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Re: RFC: flicker-free double-buffered Emacs under X11

From: Eli Zaretskii
Subject: Re: RFC: flicker-free double-buffered Emacs under X11
Date: Mon, 24 Oct 2016 11:05:29 +0300

> From: Daniel Colascione <address@hidden>
> Cc: address@hidden
> Date: Sun, 23 Oct 2016 13:51:01 -0700
> > I meant the test for the lone font backend that needs this kludge, not
> > for the existence of the method.  And also a comment that tells it's a
> > kludge whose need we understand only empirically.  I'd even prefer a
> > direct call to the function when the font backend is the one which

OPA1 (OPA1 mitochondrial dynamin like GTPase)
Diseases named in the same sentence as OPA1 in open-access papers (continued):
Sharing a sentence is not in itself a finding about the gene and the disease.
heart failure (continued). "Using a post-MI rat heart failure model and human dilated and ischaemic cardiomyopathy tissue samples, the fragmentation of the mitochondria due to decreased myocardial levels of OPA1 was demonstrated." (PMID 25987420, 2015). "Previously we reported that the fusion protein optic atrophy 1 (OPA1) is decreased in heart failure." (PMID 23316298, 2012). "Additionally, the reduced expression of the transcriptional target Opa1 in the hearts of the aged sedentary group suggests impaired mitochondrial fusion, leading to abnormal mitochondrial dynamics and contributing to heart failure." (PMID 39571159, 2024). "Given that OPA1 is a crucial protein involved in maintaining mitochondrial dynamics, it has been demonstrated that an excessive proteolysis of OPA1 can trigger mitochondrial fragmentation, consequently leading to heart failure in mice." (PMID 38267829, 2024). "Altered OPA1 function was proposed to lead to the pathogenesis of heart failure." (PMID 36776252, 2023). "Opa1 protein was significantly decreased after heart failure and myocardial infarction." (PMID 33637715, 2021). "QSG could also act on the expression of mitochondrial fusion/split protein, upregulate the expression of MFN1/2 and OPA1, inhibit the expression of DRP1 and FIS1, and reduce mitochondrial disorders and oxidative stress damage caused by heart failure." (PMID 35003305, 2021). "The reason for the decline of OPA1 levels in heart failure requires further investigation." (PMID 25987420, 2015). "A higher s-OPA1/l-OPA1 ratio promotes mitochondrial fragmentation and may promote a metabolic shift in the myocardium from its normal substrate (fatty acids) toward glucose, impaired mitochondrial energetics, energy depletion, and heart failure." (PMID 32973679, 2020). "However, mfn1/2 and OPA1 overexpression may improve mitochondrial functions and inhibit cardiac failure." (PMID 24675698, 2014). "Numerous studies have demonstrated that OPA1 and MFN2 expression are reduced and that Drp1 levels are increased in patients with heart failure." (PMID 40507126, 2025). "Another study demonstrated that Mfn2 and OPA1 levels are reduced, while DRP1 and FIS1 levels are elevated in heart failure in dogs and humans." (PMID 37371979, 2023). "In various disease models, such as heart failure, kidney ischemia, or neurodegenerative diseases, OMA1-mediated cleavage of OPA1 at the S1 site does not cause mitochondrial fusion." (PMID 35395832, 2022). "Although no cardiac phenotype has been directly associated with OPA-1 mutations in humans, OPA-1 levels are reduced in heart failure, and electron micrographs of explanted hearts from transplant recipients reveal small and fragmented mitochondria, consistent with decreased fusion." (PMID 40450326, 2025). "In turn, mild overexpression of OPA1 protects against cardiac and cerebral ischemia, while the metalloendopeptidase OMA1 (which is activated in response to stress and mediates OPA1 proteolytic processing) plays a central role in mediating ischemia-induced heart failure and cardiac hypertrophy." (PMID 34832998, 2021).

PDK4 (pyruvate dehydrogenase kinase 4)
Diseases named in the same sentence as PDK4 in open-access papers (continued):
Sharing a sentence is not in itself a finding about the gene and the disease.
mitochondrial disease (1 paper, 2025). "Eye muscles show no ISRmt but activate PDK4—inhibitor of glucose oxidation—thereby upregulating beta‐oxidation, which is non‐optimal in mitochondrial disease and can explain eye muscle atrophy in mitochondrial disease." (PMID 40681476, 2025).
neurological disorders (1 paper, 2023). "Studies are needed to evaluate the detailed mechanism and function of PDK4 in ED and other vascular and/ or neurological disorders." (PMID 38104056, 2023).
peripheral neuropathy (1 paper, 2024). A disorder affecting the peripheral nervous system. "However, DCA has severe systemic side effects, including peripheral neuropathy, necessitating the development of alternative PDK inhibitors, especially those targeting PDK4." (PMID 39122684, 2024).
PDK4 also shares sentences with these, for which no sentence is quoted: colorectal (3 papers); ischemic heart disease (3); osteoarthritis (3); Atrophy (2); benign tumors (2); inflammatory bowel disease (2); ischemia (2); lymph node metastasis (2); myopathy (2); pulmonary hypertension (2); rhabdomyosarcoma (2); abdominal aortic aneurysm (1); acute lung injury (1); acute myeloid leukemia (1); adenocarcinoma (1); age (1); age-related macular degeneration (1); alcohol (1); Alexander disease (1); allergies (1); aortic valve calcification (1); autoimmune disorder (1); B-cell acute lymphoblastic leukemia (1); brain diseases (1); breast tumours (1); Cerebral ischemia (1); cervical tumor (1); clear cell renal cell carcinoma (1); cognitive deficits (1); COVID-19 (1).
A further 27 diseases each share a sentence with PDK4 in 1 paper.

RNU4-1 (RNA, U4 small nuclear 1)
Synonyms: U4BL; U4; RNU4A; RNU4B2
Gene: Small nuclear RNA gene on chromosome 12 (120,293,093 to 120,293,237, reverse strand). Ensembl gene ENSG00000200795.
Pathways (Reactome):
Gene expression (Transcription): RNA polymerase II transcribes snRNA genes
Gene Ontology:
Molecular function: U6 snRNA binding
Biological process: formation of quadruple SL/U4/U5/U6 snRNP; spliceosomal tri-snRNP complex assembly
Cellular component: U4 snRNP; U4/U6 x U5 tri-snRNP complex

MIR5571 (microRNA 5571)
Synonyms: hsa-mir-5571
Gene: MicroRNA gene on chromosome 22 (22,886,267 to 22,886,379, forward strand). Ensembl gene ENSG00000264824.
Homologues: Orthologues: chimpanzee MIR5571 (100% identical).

> > needs it, rather than having a method created for the benefit of a
> > single backend, whose necessity we don't really understand.
> So we want to write?
>   for font_backend in frame.font_backends:
>     if instanceof(font_backend, XftBackend):
>       xft_refresh_hack()
> That still strikes me as less clean, especially considering we'll have
> to provide the xft_refresh_hack to general-purpose code.

At the very least let's have a comment there saying that this is a
kludge that's actually done only for that font driver.  (Comments tend
to fall out of sync with the code, so making code speak for itself is
better, but a comment is infinitely better than nothing at all.)

> > I'm not saying the code won't work.  I'm saying it could make its
> > purpose more evident, which is better for long-term maintainability.
> Longer-term, I think we need to move toward greater, not
> lesser, modularity.

I agree, but IME such a move cannot be piecemeal in this case, it must
be done in one go, or in a small number of large steps.  IOW, it's a